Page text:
When Jaya mami was a little girl, Deepavali meant a new seeti pavadai, glass bangles and marudhani on her hands. “We had one jhimiki between the girls in the family; one of us wore it for Pongal, the other for Deepavali,” she smiles. The 68-year-old recalls simpler times, when rava laddu and gothumai halwa were the only sweets made at home. “Rava was ground in a yendhiram (hand-mill), so the grains were coarse, and the laddu tasted lovely.” Today, Jayalakshmi makes thenguzhal, oomapodi, ribbon pakoda, mixture, laddu, halwa, payathaladdu andDiwali marundhu. Not all of it is for her family, who sit around us in her Madipakkam house; she makes them for her clients, who relish her sweets and savouries.

Jayalakshmi took to cooking professionally when she moved to Chennai. “My husband and I came here, about 30 years ago, when my daughter got a job in the city. Until then, we lived in Melattur, a village near Thanjavur. In Chennai, a priest told me that people were looking for cooks for ceremonies. Since then, I’ve earned my living as a freelance cook.” Over the years, the pay has gotten much better, says Jayalakshmi, as has the respect accorded to the profession. “In Melattur, I used to get Rs. 5 a day; here, it was Rs. 100. Today, the pay is quite good; my life has improved, and for that, I owe a lot to my daughter.”

The days she has cooking assignments, Jayalakshmi reports for work before sunrise; she chops vegetables, cooks, serves food, clears up the vessels and cleans the kitchen; she’s back home around 2 p.m. “I can cook single-handedly for about 30 people and I like to leave the kitchen spic and span. And when you work that efficiently, you’re almost always called again.”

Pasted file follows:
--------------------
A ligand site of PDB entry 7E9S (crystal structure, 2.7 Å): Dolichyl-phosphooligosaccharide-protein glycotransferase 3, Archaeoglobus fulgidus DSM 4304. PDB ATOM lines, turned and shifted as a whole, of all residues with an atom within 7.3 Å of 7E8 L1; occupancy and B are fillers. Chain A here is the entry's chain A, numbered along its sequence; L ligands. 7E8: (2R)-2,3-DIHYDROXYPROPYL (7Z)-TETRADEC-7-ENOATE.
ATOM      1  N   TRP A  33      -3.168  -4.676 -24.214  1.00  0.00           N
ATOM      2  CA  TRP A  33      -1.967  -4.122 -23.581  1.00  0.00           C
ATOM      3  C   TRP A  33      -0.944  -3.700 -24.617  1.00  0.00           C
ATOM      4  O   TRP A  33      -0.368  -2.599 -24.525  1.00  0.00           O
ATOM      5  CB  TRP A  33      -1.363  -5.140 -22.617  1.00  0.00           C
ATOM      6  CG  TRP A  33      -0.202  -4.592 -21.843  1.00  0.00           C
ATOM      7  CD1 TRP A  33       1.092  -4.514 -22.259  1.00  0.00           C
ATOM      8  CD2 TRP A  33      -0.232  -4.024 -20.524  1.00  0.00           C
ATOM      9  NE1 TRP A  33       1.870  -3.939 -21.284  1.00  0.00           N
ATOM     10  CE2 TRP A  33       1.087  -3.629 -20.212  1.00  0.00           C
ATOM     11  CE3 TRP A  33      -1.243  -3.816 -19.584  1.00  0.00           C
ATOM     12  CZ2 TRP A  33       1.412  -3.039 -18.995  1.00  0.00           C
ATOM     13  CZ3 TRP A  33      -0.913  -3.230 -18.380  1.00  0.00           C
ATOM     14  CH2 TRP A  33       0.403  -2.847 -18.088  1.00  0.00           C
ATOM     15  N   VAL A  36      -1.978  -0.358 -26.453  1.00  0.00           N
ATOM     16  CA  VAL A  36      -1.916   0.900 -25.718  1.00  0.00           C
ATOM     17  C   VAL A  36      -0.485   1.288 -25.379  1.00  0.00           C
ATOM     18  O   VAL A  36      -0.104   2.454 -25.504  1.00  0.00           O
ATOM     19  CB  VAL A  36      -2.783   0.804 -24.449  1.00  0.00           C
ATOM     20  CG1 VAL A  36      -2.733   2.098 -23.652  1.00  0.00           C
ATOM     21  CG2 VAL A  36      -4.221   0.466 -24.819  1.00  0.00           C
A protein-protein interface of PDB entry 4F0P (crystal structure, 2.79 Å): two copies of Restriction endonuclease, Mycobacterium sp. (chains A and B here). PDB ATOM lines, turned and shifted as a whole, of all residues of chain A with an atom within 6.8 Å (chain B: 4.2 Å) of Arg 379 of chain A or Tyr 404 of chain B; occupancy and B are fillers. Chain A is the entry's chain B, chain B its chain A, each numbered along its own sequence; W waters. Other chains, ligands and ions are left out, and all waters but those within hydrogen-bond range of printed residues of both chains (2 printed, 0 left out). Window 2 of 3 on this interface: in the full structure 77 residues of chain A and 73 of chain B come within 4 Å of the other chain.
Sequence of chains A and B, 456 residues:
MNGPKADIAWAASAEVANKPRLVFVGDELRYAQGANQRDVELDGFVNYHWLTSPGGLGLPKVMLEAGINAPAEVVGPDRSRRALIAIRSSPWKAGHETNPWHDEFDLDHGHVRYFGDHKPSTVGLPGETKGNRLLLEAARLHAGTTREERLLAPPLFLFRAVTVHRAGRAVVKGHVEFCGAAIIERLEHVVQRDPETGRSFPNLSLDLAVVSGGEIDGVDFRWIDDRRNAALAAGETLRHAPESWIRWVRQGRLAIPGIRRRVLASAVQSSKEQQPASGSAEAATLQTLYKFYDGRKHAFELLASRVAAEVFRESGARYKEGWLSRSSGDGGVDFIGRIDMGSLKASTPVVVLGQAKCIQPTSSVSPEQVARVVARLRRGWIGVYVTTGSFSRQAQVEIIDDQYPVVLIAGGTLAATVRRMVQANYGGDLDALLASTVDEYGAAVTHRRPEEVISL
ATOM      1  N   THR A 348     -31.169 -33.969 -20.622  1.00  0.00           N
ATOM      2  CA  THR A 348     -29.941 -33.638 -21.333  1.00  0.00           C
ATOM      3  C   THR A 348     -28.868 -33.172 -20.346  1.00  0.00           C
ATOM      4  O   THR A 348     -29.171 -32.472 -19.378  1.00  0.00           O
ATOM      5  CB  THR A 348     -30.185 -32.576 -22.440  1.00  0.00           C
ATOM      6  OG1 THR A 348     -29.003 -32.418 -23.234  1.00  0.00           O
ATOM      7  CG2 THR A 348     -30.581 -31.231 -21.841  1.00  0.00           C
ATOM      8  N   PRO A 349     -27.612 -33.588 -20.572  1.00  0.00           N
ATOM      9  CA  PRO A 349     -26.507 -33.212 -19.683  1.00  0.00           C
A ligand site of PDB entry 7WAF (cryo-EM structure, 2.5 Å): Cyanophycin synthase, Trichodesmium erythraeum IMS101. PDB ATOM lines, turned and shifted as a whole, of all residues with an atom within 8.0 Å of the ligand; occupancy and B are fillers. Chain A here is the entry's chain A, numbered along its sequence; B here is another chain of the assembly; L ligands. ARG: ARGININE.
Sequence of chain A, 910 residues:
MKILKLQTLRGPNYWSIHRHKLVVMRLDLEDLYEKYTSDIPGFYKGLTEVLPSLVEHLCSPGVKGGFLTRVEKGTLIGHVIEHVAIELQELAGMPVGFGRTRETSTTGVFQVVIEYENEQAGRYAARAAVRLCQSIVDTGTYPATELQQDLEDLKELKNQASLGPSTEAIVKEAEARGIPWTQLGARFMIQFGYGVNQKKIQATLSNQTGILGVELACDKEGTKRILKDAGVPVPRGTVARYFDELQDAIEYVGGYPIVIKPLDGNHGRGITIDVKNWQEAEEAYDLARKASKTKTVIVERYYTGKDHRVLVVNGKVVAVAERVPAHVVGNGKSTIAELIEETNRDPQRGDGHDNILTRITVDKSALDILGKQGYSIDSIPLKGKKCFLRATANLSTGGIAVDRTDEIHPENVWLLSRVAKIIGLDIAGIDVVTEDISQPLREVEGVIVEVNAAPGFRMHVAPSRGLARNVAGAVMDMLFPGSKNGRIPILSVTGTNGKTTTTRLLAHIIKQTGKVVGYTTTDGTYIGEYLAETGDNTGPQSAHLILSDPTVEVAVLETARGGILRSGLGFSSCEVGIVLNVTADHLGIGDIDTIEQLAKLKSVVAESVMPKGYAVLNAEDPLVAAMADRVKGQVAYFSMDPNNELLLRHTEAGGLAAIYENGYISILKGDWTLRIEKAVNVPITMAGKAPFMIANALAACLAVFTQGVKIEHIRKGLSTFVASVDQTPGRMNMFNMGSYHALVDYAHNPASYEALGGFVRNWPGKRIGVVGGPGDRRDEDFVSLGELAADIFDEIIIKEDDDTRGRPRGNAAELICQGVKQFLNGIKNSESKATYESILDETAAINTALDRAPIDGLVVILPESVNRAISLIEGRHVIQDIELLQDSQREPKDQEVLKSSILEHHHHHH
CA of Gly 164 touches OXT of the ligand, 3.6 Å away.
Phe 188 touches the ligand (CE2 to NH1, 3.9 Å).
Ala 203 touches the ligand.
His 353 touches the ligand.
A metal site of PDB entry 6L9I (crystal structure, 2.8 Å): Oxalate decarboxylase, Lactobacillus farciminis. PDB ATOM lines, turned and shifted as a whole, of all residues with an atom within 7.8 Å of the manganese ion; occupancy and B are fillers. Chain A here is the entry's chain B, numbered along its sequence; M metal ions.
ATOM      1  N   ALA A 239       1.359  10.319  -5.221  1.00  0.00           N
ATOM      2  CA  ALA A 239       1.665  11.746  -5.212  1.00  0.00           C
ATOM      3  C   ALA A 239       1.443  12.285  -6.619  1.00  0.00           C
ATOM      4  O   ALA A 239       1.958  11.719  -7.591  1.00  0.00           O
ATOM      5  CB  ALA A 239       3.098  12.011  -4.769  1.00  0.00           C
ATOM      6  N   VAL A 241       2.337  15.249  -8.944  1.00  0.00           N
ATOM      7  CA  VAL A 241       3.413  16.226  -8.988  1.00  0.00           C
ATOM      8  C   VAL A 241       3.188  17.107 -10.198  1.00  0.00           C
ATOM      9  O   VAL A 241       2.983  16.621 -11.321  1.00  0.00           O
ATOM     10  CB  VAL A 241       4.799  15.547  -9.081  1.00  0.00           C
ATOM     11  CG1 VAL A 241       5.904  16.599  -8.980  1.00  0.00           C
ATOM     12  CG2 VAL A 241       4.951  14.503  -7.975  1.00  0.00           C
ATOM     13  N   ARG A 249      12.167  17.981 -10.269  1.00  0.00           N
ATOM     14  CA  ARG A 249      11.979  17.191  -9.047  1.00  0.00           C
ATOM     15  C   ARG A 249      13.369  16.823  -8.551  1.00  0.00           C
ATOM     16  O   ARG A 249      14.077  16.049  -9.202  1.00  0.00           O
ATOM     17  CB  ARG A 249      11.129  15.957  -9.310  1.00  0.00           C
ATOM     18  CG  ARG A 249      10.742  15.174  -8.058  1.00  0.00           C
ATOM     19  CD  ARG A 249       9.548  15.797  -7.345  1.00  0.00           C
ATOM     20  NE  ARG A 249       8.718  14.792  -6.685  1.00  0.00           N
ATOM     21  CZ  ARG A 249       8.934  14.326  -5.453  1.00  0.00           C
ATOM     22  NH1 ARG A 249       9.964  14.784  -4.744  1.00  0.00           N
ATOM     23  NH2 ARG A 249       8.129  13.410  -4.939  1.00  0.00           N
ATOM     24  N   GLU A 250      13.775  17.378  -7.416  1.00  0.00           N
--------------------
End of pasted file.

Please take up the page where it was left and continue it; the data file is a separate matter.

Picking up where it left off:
When called to cater for a bigger gathering, Jayalakshmi takes along a helper, and splits the money. “Every household has its own specification, especially for ceremonies. You need to be very patient and learn to adjust. It’s a bit like being a nurse,” says the soft-spoken mami with a smile. And as we speak, she roasts besan and sugar in a pan, and ladles in hot ghee. “My mother died when I was very young’, she tells me, stirring the mixture. “Her elder sister brought me up; she taught me cooking. Later, I picked up tips from my mother-in-law. Those days, we used the kumutti (coal stove), and the ammi-kaloral (stone hand-grinders). Vessels were heavier, either pithalai or vengalam. Today, only the traditional families use them.”

The Mysore-pak bubbles away from the sides; Jayalakshmi hefts the vessel with a cloth, and empties it on a greased tray. “This was my mother’s speciality. The houses I frequent often ask me to make it. The children say, ‘paati is here, she will make sweets’. I’m happy to oblige,” says Jayalakshmi, carving out the golden sweet into rough squares. “These days, there’s plenty of everything. New clothes for no reason at all, lots of sweets and savouries; everyday seems like a Deepavali,” she says, handing me a piece. The sweetness lingers in my mouth as I take leave.

(A weekly column on men and women who make Chennai what it is)